July 26, 2013

“D’oh ri min d’oh?” – “Change or no change” – that’s what thousands of teenagers are shouting across Phnom Penh during the last full day of campaigning for the fourth round of national elections, to be held on Sunday. The streets are impressively full of young people, riding in their thousands along the city’s boulevards, chanting and banging drums as they make a final push for votes for the Cambodian National Rescue Party (CNRP). They’ve been invigorated by the arrival in the country of party head Sam Rainsy, who has spent the last few years in self-imposed exile to escape spurious legal charges. However last week Prime Minister Hun Sen arranged a royal pardon for him, conferring a fig leaf of respectability on an electoral process that few believe will be free and fair.

Sam’s reappearance has reinvigorated the opposition; more than 100,000 people turned up at the airport to celebrate his arrival. Everyone I’ve talked to is happy to see him; my tuk-tuk drivers all flash CNRP badges at me when asked about their voting intentions. And yet Sam was widely seen as a nutjob by reporters on the paper, and he’s far too quick to play the vile anti-Vietnamese card to be taken entirely seriously.

Which is lucky for Cambodian-Vietnamese relations, but bad news for a country that desperately needs a decent opposition. In the end, Sam has precisely no chance of taking power from Hun Sen (he can’t even stand, having been stripped of his seat). Hun Sen is so relaxed he even gave up personally campaigning last week. However he has warned that civil war will erupt unless his party is re-elected and launched personal attacks on deputy opposition leader Kem Sokha, accusing him of adultery and paedophilia, among other crimes, without actually presenting any evidence.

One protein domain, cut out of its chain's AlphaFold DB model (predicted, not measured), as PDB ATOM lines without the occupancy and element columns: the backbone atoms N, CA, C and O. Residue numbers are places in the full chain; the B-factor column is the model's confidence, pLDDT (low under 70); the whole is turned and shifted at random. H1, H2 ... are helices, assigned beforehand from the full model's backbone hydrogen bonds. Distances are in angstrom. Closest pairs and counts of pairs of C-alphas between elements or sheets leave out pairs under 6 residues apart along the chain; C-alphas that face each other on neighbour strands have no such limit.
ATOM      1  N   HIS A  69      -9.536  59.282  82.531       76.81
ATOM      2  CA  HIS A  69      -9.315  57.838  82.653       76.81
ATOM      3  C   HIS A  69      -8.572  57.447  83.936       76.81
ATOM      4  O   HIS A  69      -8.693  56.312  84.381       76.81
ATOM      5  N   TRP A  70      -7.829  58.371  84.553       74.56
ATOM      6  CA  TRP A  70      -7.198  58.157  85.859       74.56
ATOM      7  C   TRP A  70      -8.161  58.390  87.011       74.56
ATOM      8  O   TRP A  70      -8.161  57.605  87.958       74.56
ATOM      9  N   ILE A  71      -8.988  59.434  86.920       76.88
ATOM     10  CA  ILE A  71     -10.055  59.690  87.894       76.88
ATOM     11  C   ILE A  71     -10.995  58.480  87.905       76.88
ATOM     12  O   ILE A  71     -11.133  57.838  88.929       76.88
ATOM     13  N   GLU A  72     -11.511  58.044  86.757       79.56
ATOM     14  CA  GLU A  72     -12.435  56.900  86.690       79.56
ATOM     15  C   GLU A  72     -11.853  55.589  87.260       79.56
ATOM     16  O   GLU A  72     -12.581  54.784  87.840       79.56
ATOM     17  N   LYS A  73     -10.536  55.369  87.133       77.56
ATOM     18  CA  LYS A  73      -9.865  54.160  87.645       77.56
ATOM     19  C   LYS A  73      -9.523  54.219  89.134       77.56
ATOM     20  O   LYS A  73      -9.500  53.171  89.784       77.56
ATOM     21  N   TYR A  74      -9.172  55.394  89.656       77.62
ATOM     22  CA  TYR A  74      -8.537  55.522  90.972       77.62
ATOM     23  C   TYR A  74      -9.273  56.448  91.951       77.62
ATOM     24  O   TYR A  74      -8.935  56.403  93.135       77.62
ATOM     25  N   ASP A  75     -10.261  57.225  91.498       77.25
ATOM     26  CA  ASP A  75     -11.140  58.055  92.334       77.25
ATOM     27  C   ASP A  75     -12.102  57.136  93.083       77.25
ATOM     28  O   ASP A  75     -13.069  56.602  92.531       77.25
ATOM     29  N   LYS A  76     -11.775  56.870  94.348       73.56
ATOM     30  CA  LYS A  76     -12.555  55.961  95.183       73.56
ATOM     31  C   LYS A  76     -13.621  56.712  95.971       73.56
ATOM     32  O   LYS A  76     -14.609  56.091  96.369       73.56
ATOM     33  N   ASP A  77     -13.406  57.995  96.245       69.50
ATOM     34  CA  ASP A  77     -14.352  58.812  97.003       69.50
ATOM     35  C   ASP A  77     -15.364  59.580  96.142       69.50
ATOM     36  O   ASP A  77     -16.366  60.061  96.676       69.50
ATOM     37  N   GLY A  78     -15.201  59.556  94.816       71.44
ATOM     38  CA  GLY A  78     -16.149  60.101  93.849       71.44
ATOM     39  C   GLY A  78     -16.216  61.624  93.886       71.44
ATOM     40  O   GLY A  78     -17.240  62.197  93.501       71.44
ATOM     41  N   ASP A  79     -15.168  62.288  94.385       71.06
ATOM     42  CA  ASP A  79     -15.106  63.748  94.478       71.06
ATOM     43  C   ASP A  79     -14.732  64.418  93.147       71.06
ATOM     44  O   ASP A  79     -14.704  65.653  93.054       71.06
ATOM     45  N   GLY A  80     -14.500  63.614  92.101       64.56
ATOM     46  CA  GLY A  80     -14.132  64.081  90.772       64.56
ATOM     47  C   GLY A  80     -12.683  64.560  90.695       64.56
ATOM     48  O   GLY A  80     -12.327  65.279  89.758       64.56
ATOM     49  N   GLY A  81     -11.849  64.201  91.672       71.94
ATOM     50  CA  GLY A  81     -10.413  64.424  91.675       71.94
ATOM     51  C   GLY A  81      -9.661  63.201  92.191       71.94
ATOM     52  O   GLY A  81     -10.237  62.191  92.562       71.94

Two of Hun Sen’s sons, who are standing, have remained at the stump. His party, the CPP, has massive standing in rural areas, and will deliver the votes he needs with a comfortable majority. But in the cities, especially in Phnom Penh, things will be much tighter.

So far, the elections have been rather good fun; cheerful, good-natured, surprisingly free of violence. I was outside just now watching an encampment of several hundred CPP cadres dancing to Achey-Breaky Heart in the noonday heat.

The US-based Center for Strategic and International Studies predicts in an briefing paper that while Hun Sen will win overwhelmingly, his sons “would be wise to pay attention to the trajectory of South-East Asian politics. Strong arming, corruption, intimidation and a refusal to play by the rules will not secure votes forever, likely not even for long,” the paper said.


One Response to “D’oh?”

  1. So what do you think Rupert? Will the Cambodians get the government they want or the one that they deserve? So hard to comprehend living in a country in which elections are ‘surprisingly free of violence,’ but then again also possibly to imagine them being fun! Enjoy =)

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